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Once the decision to extend has been made, it is a good idea, if you are relatively new to the house, to live in the existing home as it is for a period to get the feel of the place, which will help you greatly with your plans.

It is vitally important not to inhibit your imagination when thinking out your extensions. You must try to ignore the present use of existing rooms. For example your extension may include a family room but it may be a better approach to call the existing lounge a family room, then concentrate your energies on designing a new lounge room.

The key to a successful home improvement is planning. You must, if possible, take into consideration how long you will be living in the house. You may be planning to have a larger family in the future, and as a result, it may be wiser to put a larger proportion of your budget into new bedrooms. These rooms, in turn as the family becomes older may be converted to suit use as a study or business office. Try to utilise your electrical and plumbing services to allow for these future conversions.

There are many older homes which provide wonderful opportunities for improvement. Quite often, the older the house the more interesting possibilities it is likely to have. Whereas a newer house is unlikely to need structural repairs or alterations making it less adaptable.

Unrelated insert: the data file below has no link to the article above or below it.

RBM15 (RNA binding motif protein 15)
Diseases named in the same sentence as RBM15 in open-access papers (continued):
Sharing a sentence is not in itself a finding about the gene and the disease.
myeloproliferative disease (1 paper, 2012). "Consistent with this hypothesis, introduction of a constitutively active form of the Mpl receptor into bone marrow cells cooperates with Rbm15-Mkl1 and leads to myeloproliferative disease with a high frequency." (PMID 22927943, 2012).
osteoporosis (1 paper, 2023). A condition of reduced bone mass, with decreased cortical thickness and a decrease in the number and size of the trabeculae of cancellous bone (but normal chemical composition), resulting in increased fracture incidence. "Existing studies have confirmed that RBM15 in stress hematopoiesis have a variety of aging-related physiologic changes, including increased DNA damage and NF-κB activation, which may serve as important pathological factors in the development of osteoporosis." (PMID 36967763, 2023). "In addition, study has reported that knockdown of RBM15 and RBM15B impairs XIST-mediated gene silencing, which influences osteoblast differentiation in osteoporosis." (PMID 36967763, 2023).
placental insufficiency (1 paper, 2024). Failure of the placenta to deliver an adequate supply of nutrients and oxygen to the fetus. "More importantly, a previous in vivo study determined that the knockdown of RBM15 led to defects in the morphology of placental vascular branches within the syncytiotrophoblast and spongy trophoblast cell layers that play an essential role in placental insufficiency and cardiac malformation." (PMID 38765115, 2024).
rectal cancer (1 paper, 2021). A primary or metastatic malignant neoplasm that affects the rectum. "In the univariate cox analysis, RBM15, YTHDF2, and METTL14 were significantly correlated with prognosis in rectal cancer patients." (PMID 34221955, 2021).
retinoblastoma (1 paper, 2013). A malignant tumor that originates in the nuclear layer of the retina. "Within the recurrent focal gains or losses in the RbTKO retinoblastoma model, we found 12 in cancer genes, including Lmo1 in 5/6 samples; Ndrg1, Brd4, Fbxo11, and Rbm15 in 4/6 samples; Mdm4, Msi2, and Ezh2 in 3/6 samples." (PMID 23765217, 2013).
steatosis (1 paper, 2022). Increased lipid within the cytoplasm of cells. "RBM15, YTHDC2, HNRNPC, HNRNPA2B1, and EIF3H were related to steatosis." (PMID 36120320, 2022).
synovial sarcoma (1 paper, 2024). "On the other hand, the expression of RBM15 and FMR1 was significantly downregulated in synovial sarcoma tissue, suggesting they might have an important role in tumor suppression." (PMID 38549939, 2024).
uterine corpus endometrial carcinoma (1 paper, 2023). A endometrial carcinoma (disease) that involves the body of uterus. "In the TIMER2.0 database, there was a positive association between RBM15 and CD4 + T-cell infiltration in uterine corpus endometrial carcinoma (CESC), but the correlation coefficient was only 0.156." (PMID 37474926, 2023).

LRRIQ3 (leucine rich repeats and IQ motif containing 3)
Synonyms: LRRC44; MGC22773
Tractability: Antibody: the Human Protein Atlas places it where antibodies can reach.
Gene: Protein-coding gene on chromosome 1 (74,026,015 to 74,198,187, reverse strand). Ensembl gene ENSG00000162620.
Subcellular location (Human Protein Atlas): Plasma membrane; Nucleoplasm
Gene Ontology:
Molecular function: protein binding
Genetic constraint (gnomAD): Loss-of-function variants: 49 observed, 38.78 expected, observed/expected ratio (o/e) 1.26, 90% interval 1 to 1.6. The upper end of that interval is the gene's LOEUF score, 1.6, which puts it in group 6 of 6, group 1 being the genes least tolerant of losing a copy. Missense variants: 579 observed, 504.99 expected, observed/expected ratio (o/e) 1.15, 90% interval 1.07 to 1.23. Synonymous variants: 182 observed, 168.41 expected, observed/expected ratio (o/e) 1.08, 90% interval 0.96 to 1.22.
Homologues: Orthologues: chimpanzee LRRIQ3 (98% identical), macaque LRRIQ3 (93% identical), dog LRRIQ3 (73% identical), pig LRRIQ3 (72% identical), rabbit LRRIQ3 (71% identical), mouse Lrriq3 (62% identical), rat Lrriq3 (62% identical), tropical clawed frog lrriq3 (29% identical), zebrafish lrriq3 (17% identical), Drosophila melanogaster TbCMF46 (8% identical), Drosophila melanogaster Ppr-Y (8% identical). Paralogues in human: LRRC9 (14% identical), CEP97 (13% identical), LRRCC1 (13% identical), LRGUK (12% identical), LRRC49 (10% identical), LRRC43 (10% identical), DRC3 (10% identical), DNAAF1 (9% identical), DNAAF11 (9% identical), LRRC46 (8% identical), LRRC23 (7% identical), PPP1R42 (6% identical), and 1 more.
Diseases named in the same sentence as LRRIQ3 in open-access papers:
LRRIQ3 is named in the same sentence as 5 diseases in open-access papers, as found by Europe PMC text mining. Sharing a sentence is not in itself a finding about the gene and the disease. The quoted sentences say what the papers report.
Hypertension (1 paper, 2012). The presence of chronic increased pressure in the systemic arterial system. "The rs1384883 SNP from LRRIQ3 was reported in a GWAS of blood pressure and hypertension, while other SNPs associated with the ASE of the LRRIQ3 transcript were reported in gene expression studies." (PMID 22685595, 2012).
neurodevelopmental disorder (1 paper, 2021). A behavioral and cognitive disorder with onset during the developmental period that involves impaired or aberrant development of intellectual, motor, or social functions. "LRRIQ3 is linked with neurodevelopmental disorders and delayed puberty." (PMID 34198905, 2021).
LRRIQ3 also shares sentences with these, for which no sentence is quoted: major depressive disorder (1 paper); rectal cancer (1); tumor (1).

Re-organisation of space can completely change a home. Walls can be removed to create endless possibilities at surprisingly low cost. For example, what was once a pokey little dining room with an adjoining kitchen can become a spacious kitchen/dining area.

When planning the position of new rooms, keep in mind the position of summer and winter sun and their varying angles and the direction of prominent and prevailing breezes. You may be wanting to include passive solar heating and deciduous trees to assist with temperature control in your new rooms.

Once you have finalised your own ideas of what you need from your extension, you will have to consult a draftsman to have your plans prepared for submission to the local authorities. Your final plans should be placed in consideration of the following:

  • The most aesthetically desirable position of the extension as well as aspect and cost efficiency.
  • Positioning or re-positioning or load bearing walls and any other structural consideration.
  • Local authority regulations in relation to distance from boundaries and the percentage of the land permitted to be covered by buildings.

Any extension should never appear to have been tacked on to the house as this will inevitably effect the re-sale value. It is wise, if possible, to match up building materials, so that the house does not look as though bits have been added. Likewise the roofline should marry together.

When estimating extensions or renovations always allow extra for hidden costs which may not be evident at the start. You may find, especially in older homes, that the condition of building materials hidden from view, behind a wall for example or under the house, may have deteriorated since the home was built. These additional factors may alter your original cost estimate, if they were not obvious and allowed for in your budget.

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